KBA creates new bar section with help from ELPO attorney
by Mandy Hicks
With the support of the KBA Board of Governors, the Kentucky Supreme Court recently approved the formation of a new section of the Kentucky Bar Association dedicated to Immigration & Nationality Law.
Attorney Brett Reynolds of ELPO assembled the petition and obtained the signatures necessary to create the section in the spring, receiving broad-based support from fellow attorneys throughout the state. He is serving as Chair of the section for 2013 to 2014. Other officers include Chair-Elect Cori Hash of Kozoll, Hash & Nett PLLC in Louisville, Vice-Chair David E. Funke of Kortz & Funke LLP in Crestwood, Ky., Kevin Beiting of The Beiting Law Center in Lexington, Treasurer Aida Babahmetovic of Fogle, Keller, Purdy PLLC in Louisville and member-at-large Ed Zuger of Zuger Law Office in Burnside, Ky.
Visit the Immigration & Nationality Law Section online here: http://www.kybar.org/785. Dues to join this section are $20.
In his statement of need and purpose he submitted to the KBA, Brett argued that the need for an immigration section is great because of the increasingly diverse nature of the United States. “The demographic makeup of America is changing, and there is growing support in Washington, D.C. for new immigration laws on a national level, with new legislation likely in the near future,” Mr. Reynolds wrote. “Attorneys in Kentucky would be well-served by adding an immigration section to the Kentucky Bar Association. While immigration law is a federal practice, immigration laws affect Kentucky in every area of life on the local level, and the attorneys who practice immigration law, as well as government lawyers and judges, need a forum to interact and share information. We, as a Bar, benefit whenever government and private lawyers and judges have an opportunity to work together on a common goal, and this concept has an important role in immigration law.”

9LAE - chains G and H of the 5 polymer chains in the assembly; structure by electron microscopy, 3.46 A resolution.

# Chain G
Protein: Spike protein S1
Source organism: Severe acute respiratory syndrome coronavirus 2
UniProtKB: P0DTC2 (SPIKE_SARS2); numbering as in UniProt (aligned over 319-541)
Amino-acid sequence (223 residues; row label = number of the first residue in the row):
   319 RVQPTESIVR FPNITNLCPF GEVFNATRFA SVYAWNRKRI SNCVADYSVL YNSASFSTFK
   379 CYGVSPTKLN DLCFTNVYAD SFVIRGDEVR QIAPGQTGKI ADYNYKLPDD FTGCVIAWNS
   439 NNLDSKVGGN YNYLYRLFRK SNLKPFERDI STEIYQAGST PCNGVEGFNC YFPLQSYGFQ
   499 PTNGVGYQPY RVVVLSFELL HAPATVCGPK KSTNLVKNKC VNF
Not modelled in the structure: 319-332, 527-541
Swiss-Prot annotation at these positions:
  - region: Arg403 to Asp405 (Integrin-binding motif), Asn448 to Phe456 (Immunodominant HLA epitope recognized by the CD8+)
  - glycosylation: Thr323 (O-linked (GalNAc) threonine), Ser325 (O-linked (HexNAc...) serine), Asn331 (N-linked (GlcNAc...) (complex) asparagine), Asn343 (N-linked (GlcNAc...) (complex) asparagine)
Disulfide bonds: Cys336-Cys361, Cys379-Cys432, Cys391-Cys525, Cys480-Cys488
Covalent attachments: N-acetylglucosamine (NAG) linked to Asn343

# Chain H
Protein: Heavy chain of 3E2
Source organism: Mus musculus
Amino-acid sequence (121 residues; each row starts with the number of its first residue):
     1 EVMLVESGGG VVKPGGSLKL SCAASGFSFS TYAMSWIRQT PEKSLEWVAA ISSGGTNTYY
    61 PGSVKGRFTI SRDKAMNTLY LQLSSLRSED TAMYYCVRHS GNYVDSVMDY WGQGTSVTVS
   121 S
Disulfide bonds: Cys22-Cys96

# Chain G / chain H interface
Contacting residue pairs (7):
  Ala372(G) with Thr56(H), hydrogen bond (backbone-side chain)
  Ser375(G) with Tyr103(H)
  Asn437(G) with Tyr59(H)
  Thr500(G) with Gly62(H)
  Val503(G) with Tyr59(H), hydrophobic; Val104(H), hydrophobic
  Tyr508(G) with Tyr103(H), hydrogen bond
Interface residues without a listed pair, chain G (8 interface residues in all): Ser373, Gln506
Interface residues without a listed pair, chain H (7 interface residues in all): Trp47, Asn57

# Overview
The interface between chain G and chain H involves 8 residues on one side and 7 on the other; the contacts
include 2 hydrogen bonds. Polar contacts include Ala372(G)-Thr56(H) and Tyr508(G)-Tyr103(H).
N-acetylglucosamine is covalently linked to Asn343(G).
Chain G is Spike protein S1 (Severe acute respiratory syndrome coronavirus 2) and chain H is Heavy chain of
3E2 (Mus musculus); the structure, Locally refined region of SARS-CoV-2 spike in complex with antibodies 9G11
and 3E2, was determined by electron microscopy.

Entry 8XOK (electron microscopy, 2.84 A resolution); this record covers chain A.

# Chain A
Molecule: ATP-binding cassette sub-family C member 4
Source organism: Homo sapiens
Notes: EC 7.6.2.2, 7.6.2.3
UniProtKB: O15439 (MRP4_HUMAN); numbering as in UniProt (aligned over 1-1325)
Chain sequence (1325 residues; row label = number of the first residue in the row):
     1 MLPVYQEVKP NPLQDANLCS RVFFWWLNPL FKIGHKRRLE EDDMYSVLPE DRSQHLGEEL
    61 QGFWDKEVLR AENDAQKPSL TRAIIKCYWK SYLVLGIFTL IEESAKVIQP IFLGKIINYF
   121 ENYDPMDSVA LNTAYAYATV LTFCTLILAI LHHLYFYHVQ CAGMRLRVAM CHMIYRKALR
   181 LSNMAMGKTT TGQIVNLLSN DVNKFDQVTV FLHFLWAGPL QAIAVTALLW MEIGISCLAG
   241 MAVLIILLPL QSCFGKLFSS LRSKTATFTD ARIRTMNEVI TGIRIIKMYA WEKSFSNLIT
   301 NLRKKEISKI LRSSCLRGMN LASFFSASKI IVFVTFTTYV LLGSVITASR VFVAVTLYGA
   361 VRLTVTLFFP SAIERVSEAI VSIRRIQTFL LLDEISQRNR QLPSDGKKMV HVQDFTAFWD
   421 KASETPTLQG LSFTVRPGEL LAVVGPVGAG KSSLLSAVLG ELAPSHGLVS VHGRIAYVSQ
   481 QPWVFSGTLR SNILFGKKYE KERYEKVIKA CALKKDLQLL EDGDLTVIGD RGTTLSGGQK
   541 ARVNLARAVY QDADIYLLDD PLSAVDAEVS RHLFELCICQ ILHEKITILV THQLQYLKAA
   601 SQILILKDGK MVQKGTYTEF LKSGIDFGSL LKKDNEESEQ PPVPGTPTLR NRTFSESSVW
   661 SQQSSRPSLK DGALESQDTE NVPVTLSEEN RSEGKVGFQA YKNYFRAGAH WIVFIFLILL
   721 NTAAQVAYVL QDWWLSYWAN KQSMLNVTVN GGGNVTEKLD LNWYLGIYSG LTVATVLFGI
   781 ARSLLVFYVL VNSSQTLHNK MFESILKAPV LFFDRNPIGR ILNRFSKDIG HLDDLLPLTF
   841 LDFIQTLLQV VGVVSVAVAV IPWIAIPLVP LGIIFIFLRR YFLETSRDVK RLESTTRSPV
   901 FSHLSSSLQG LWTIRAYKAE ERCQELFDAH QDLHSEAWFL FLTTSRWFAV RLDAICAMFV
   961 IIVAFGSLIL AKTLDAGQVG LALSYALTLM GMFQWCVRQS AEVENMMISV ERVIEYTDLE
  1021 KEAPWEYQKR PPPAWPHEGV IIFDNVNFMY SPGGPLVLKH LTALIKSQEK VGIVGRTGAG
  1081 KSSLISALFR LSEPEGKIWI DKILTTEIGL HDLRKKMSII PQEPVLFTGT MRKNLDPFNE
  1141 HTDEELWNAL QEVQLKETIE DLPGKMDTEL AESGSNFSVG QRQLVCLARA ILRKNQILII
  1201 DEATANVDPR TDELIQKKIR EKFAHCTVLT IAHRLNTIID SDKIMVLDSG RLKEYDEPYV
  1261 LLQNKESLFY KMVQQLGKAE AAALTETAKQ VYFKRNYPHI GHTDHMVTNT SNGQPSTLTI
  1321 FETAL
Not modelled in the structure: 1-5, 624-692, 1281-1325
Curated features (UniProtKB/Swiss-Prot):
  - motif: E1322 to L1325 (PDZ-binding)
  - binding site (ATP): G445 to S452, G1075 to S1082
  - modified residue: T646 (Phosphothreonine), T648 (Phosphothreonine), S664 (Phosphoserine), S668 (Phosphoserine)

Kentucky has a large and ever-growing immigrant population. The percentage of those born outside of the United States grew to 3.2 percent in 2010 from 1.9 percent in 2000, with 140,583 people in Kentucky who were not born in the United States, according to an August 2012 report by the Center for Immigration Studies. That number does not account for those who are undocumented workers and who may not answer inquiries from the U.S. Census Bureau or other government officials.
In Kentucky, many foreign-born residents (undocumented or not) work in the agricultural industry, but there are several other industries that are growing and bringing in workers from around the globe. The automobile manufacturing industry is in growth mode in Kentucky, and many companies that operate plants in Kentucky have factory workers and executives in the Commonwealth. Universities are drawing international students, faculty, researchers and their families from all over the world. Immigration has a direct and important impact on the Commonwealth of Kentucky, and this is only going to increase as the United States becomes more diverse.
An immigration and nationality law section is committed to assisting practitioners in improving their skills concerning immigration law issues; promoting education to the public concerning immigration issues; and coordinating and informing members of the Kentucky Bar Association who are not directly involved in the practice of immigration law concerning immigration issues as they arise in other areas of the law, such as criminal law and family law. This section will further assist practitioners and the public with communicating with governmental agencies charged with enforcement of the immigration laws and immigration-related issues and shall provide lawmakers and policy makers with information concerning immigration issues. Also, this section will promote cultural awareness in practitioners and judges.
For more information on the new Immigration & Nationality Law Section, contact Brett Reynolds at email@example.com, or (270) 781-6500.